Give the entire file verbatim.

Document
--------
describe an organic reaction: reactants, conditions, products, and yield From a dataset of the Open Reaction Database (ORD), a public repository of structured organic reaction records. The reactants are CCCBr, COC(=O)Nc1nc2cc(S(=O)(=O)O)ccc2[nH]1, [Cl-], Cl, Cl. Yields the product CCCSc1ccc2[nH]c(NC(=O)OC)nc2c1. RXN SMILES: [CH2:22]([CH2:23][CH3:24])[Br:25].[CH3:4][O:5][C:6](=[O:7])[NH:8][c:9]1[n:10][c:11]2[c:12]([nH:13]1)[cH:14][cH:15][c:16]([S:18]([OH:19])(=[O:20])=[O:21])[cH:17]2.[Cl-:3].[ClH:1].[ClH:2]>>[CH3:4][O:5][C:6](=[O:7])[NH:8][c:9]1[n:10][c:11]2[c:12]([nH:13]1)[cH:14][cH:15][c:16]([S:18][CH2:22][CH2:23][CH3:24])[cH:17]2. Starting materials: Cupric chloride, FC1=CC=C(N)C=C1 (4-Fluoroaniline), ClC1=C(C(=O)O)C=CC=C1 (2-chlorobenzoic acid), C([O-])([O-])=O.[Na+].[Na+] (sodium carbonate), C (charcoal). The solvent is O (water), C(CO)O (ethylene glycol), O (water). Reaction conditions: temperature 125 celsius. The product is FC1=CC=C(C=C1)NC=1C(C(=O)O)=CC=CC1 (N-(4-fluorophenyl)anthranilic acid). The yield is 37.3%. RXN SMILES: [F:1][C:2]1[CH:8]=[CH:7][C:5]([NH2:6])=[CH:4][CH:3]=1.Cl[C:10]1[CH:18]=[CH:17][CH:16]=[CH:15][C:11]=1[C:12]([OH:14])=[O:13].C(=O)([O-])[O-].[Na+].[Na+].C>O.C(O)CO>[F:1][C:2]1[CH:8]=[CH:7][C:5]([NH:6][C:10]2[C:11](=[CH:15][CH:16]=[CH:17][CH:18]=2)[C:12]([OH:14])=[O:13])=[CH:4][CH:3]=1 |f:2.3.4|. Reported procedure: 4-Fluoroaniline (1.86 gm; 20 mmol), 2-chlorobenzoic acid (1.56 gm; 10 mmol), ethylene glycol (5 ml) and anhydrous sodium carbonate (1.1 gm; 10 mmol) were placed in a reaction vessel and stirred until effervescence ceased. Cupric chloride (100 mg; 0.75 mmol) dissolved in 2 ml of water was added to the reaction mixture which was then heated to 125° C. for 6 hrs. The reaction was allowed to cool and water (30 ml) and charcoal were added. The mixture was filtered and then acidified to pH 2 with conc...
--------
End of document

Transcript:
describe an organic reaction: reactants, conditions, products, and yield From a dataset of the Open Reaction Database (ORD), a public repository of structured organic reaction records. The reactants are CCCBr, COC(=O)Nc1nc2cc(S(=O)(=O)O)ccc2[nH]1, [Cl-], Cl, Cl. Yields the product CCCSc1ccc2[nH]c(NC(=O)OC)nc2c1. RXN SMILES: [CH2:22]([CH2:23][CH3:24])[Br:25].[CH3:4][O:5][C:6](=[O:7])[NH:8][c:9]1[n:10][c:11]2[c:12]([nH:13]1)[cH:14][cH:15][c:16]([S:18]([OH:19])(=[O:20])=[O:21])[cH:17]2.[Cl-:3].[ClH:1].[ClH:2]>>[CH3:4][O:5][C:6](=[O:7])[NH:8][c:9]1[n:10][c:11]2[c:12]([nH:13]1)[cH:14][cH:15][c:16]([S:18][CH2:22][CH2:23][CH3:24])[cH:17]2. Starting materials: Cupric chloride, FC1=CC=C(N)C=C1 (4-Fluoroaniline), ClC1=C(C(=O)O)C=CC=C1 (2-chlorobenzoic acid), C([O-])([O-])=O.[Na+].[Na+] (sodium carbonate), C (charcoal). The solvent is O (water), C(CO)O (ethylene glycol), O (water). Reaction conditions: temperature 125 celsius. The product is FC1=CC=C(C=C1)NC=1C(C(=O)O)=CC=CC1 (N-(4-fluorophenyl)anthranilic acid). The yield is 37.3%. RXN SMILES: [F:1][C:2]1[CH:8]=[CH:7][C:5]([NH2:6])=[CH:4][CH:3]=1.Cl[C:10]1[CH:18]=[CH:17][CH:16]=[CH:15][C:11]=1[C:12]([OH:14])=[O:13].C(=O)([O-])[O-].[Na+].[Na+].C>O.C(O)CO>[F:1][C:2]1[CH:8]=[CH:7][C:5]([NH:6][C:10]2[C:11](=[CH:15][CH:16]=[CH:17][CH:18]=2)[C:12]([OH:14])=[O:13])=[CH:4][CH:3]=1 |f:2.3.4|. Reported procedure: 4-Fluoroaniline (1.86 gm; 20 mmol), 2-chlorobenzoic acid (1.56 gm; 10 mmol), ethylene glycol (5 ml) and anhydrous sodium carbonate (1.1 gm; 10 mmol) were placed in a reaction vessel and stirred until effervescence ceased. Cupric chloride (100 mg; 0.75 mmol) dissolved in 2 ml of water was added to the reaction mixture which was then heated to 125° C. for 6 hrs. The reaction was allowed to cool and water (30 ml) and charcoal were added. The mixture was filtered and then acidified to pH 2 with conc...